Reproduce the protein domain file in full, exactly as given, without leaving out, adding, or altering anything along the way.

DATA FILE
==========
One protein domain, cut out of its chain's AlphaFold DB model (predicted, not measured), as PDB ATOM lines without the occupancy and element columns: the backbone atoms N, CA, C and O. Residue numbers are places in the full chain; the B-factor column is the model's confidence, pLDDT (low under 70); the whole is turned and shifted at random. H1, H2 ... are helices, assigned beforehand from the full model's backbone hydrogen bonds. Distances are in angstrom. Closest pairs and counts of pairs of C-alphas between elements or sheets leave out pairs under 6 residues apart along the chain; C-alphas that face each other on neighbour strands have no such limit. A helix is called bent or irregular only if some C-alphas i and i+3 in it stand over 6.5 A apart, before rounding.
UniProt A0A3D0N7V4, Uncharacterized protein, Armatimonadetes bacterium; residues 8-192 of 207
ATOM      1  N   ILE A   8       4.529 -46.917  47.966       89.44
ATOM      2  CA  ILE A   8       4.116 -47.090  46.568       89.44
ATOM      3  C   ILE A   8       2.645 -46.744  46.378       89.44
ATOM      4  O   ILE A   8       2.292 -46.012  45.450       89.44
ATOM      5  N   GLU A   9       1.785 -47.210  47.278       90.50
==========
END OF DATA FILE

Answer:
One protein domain, cut out of its chain's AlphaFold DB model (predicted, not measured), as PDB ATOM lines without the occupancy and element columns: the backbone atoms N, CA, C and O. Residue numbers are places in the full chain; the B-factor column is the model's confidence, pLDDT (low under 70); the whole is turned and shifted at random. H1, H2 ... are helices, assigned beforehand from the full model's backbone hydrogen bonds. Distances are in angstrom. Closest pairs and counts of pairs of C-alphas between elements or sheets leave out pairs under 6 residues apart along the chain; C-alphas that face each other on neighbour strands have no such limit. A helix is called bent or irregular only if some C-alphas i and i+3 in it stand over 6.5 A apart, before rounding.
UniProt A0A3D0N7V4, Uncharacterized protein, Armatimonadetes bacterium; residues 8-192 of 207
ATOM      1  N   ILE A   8       4.529 -46.917  47.966       89.44
ATOM      2  CA  ILE A   8       4.116 -47.090  46.568       89.44
ATOM      3  C   ILE A   8       2.645 -46.744  46.378       89.44
ATOM      4  O   ILE A   8       2.292 -46.012  45.450       89.44
ATOM      5  N   GLU A   9       1.785 -47.210  47.278       90.50